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Home Buying in Wyoming : Real Estate Advice

  • All22
  • Local Info3
  • Home Buying9
  • Home Selling4
  • Market Conditions3

Activity 58
Fri May 31, 2013
George Raymondo answered:
Your question does really make sense, but simply put the VA loan is one of best loan programs out there. I am current looking to buy a home and I am going to use my VA entitlement. The VA loan offers $0 down, low rates, and NO monthly mortgage insurance. Only way to get out of paying PMI or MIP/MMI is to come up with a lot more money. And most people don't know this but you can get more than one VA loan. It's called 2nd Tier Entitlement. So why would you do anything other than a VA loan and save your money for a rainy day? ... more
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Sun Apr 14, 2013
Dan Casey answered:
The Rock Church. But I think they maybe moving to a new building soon.
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Tue Mar 12, 2013
Rita Parker answered:
I have an awesome website that continuously updates under "newest listings" so you'll never miss out: I also actively monitor foreclosure sites: and for useful information and coming soon homes. Are you buying ti flip, rent, or for personal use? ... more
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Fri Mar 1, 2013
Kathryn Jackson answered:
Hi JP - You may have an answer to your question already, but just in case, here are some thoughts:

- YOUR LIST: What's on Your list of needs (must have, ie: 3 bedrooms, pet friendly) vs wants (would be nice to have, ie: hot tub)? Don't forget to include such things as closet/storage space, if such things are important to you.

- LOCATION: Where would you like to be in relation to work, play and amenities?

- CONDITION: Do you want a fixer-uper (less initial $ output, though renovations will cost $ over time) or move-in ready (perhaps higher initial $ output, though less $ on renovations, etc)?

- INVESTMENT: will the home be a long-term investment (stay and raise a family) or are you looking for a shorter-term investment (flip-type property)? In either case, you'll want to consider home condition.

- ADDITIONAL COSTS/RESTRICTIONS: be sure to also consider other associated costs such as property taxes, and home owners association fees (HOAs), in addition to understanding any/all covenants, etc.

Remember that things like floor covering, interior wall coloring, and appliances can easily be modified to your own taste, and to especially HAVE FUN LOOKING!!

Good Luck!
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Thu May 2, 2013
Mark Puett answered:
Are you asking if you can a reverse mortgage on the new house?
A reverse mortgage is a way to tap the equity in a home that is paid off.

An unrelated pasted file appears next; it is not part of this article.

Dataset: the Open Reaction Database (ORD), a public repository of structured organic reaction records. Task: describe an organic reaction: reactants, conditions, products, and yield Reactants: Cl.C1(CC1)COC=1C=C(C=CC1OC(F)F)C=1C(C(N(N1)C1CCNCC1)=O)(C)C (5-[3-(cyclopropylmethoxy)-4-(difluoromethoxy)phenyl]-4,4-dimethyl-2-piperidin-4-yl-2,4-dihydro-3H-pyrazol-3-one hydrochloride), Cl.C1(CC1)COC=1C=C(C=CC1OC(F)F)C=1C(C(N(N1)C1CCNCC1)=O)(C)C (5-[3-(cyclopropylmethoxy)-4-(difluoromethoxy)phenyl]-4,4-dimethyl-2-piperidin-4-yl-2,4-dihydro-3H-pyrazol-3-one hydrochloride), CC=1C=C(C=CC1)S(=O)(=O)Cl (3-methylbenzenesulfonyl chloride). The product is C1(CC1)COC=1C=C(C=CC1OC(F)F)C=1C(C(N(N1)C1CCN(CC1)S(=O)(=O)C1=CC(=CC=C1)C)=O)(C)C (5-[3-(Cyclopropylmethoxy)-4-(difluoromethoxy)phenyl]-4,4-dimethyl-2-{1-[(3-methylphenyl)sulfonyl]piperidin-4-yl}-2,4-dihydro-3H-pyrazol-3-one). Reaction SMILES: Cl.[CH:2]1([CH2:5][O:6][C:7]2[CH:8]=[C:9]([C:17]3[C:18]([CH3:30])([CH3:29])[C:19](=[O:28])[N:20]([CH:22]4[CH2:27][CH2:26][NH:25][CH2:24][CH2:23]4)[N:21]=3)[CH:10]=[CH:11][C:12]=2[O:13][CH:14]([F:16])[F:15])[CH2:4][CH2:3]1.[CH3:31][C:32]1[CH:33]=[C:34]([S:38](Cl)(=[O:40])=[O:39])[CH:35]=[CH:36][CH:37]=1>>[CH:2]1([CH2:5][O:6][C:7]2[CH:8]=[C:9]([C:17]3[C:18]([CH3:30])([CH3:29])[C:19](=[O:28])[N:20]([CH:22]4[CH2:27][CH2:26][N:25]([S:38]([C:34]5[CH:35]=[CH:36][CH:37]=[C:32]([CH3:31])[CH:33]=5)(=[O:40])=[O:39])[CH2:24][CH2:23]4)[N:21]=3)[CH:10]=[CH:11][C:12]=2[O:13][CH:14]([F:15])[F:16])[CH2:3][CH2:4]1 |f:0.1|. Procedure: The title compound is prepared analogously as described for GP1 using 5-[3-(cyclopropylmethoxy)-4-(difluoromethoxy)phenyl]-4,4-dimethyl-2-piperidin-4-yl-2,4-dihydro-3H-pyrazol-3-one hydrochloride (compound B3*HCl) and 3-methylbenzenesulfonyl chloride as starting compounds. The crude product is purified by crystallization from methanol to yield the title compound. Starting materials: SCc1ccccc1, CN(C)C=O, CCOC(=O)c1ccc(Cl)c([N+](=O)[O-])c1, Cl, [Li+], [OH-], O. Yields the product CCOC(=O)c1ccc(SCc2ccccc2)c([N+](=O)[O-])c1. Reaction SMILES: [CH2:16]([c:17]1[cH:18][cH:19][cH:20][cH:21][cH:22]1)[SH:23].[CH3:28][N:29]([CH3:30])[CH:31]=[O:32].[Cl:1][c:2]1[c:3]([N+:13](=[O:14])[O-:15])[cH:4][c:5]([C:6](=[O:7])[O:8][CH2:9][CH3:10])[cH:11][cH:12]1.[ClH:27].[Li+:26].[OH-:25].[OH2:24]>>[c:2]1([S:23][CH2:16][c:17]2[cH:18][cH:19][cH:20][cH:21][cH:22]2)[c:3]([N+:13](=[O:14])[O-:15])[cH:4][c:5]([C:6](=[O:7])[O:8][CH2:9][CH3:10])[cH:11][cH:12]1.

If you sell your current home you will have the cash from the sale. If you then buy your new home for cash you can then get a reverse mortgage on it. Remember, the reverse mortgage does incur additional closing costs and you are paying interest on the accumulating balance.
But, rather that a reverse mortgage, you might consider keeping the cash in the bank and get a small mortgage on your new house and make your payments from your cash in savings.
I would recommend speaking with a lender familiar with reverse mortgages for more detail.
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Sun Dec 2, 2012
Artha Smith answered:
There is always a chance, but don't expect it to happen over night. Start saving a little as you can and do a lot of looking EVERYWHERE, newspapers, and especially talk to an agent close to you. You can even find a financial consultant that can help clean up your credit, but don't pay for one, there are free services. You can't buy your way out of it, but with time and care you can get to where you want/need to be. ... more
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Thu Jul 16, 2015
Cyndi Robinson answered:
This home sets on a foundation so any bank should finance you.
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Sun Aug 26, 2012
Jan Scott asked:
Sun Aug 26, 2012
Graham-Faupel- Mendenhall answered:
The property is on the river, just south of town, very near Horse Creek. I just looked at the map and it points right to the property, try looking at the aerial photo and let me know if you have any questions. ... more
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Fri Aug 9, 2013
Ron Thomas answered:
You are desperate!
Your Credit or Finances, or both, will not allow you to go the conventional route:
You need the Seller to help you out!

The Seller will know it, and you are going to pay dearly for this service:
There aren't too many altruistic Sellers out there.

The terms that can be written into a Lease/Option can be dangerous to you:
How long is the Option period?
How much money are you putting in to the Option?
What happens if you are not able to execute the Option?
How do you know what your financial situation will be 2-5 years from now?
How much is the rent in the meantime?
Who will be responsible for maintenance and repair in the meantime?
What will be the Market Value of the home in 2-5 years?
What will be the Selling price 2-5 years from now?

This is the Ultimate Caveat Emptor!
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0 votes 4 answers Share Flag
Sun Aug 11, 2013
Todd Kittel answered: